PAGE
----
Lenovo has decided to diversify its ThinkPad X1 series into many products and at this years CES we saw around three variants of the same. The ThinkPad X1 Carbon is your high end business laptop, the ThinkPad X1 Yoga is similar to the Carbon except for the fact that you can now use it in the multi-mode configuration and it comes in an OLED display variant and finally the third and the most interesting variant is the ThinkPad X1 Tablet.
We call it the most interesting because for the first time we are seeing a tablet built with a modular approach in mind. The ThinkPad X1 Tablet comes with three modules namely the Productivity module, the 3D Imaging module and the Projector module. This is in addition to the ThinkPad keyboard and the ThinkPad Stylus Pen.
The ThinkPad stamp is seen all over the X1 Tablet when it comes to the build quality. The tablet sports a 12-inch 2560x1440 pixel display which looks really good. Just like the Surface Pro 4, it comes in the 3:2 aspect ratio. Behind the tablet display, you have a kick stand which although seems inspired by the Surface Pro 4, has a different sort of hinge mechanism. It allows you to orient the tablet the way you want. The tablet measures around 13mm thick and weighs around 1.1kg with the keyboard attached. The X1 tablet seems to have taken the good points from the Microsoft Surface Pro series and the Lenovo Yoga series laptops.
Under the hood you have a fanless design thanks to the Intel Core m series processor - the X1 tablet can house up to Intel Core m7 vPro processor, around 16GB of RAM and you can also add in up to 1TB of PCIe non-volatile memory which is expected to give blazing speeds as it bypasses the SATA port. It runs Windows 10 Pro operating system.
The keyboard cover can be magnetically snapped onto the tablet and does not require much thought. However, attaching the individual modules takes some time as you need to insert the two projections coming out from the edges of these modules and later on lock the clamps behind them to ensure that the module is firmly attached to the tablet.
The Projector module houses a pico-projector with around 50 Lumens of brightness and Lenovo claims that it can throw up to 60-inches of display from a distance of two meters. Of course, the sharpness at such a large distance is questionable, but we found that for a distance of around 3-4 feet, the display was bright and quite sharp, despite ambient lighting at the demo zone.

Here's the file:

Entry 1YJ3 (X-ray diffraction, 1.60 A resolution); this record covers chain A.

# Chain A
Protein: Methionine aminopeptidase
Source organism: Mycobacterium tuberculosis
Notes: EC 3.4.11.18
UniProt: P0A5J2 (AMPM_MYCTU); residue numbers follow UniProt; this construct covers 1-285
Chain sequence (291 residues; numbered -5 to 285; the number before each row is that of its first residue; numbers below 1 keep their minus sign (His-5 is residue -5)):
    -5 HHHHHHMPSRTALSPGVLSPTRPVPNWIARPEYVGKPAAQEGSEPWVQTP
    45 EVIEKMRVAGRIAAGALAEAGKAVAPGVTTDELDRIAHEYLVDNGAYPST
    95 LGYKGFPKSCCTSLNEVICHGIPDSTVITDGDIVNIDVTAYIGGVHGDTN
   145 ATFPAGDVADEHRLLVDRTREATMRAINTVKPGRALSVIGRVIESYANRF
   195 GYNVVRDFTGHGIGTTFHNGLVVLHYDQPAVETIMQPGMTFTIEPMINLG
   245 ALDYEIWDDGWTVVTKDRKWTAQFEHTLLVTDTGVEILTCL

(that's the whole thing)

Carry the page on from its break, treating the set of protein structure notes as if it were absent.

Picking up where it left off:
The 3D imaging module houses an Intel RealSense 3D camera and when attached to the X1 Tablet, the camera portion points to the region behind the tablet display. Lenovo’s idea is that it can be used for 3D scanning objects by placing them behind the tablet.
The Productivity module claims to increase the rated 10-hour battery life of the Lenovo ThinkPad X1 Tablet by an additional 5 hours. Of course, we can only confirm this claim after testing the device. But in addition to housing a battery, the Productivity module also comes with a USB 3.0 port, an HDMI out port on one side, a OneLink port which can be connected to a professional dock.
In terms of the keyboard build quality, if felt like we were using an actual ThinkPad laptop, complete with the TrackPoint experience. The Keyboard comes in multiple back colours as well. In terms of ports on the X1 Tablet, you have a USB 3.0 port, a USB Type C port for charging, an audio jack, a mini DisplayPort, a microSD card slot and an LTE-Advanced slot as well.
Touch and Stylus response was quite smooth and the Stylus makes the X1 tablet appealing to artists and design professionals as well.
The ThinkPad X1 Tablet will start selling from February from $899 onwards (approx Rs 60,000). The Productivity Module will be available starting February from $149 (approx Rs 10,000). The Projector Module will be available starting May from $279 (approx Rs 18,500). The 3D Imaging Module will be available starting May from $149 (approx Rs 10,000).
In terms of a hybrid device, Lenovo has really added a lot of value to the ThinkPad X1 Tablet, specially with the multiple modules. The various modules add the tablet's appeal to various kinds of professionals. According to Lenovo, the tablet was designed keeping in mind the need of professionals and to give more choice to professionals who have a Bring Your Own Device (BYOD) policy at their places of work. Lenovo has said that it will ensure that the modules are compatible with its future X1 tablets.
The tablet certainly ticks all the right boxes when it comes to a professional grade 2-in-1. The use of the processor to Intel Core m series may seem limiting to some, but it certainly helps the tablet have a fanless design which would eventually help in keeping a slim profile and give longer battery life. How the experience translates into the real world use scenarios, we can only tell after we test the device.
Pricing of the tablet starting from Rs 60,000 (US converted) without the modules will certainly be a challenge, in the sense that then it will be competing with its own ThinkPad series laptops (as the price along with all modules goes close to a lakh). The pricing of the Microsoft Surface Pro will either prove to be a challenge or an opportunity.
But as a stand alone product, the ThinkPad X1 Tablet certainly brings some innovation to the table in the tablet category. How it will play out, we will only know once the tablet starts selling next month onwards.
Disclaimer: The correspondent is at CES 2016, Las Vegas. All travel and accommodation expenses are borne by Lenovo.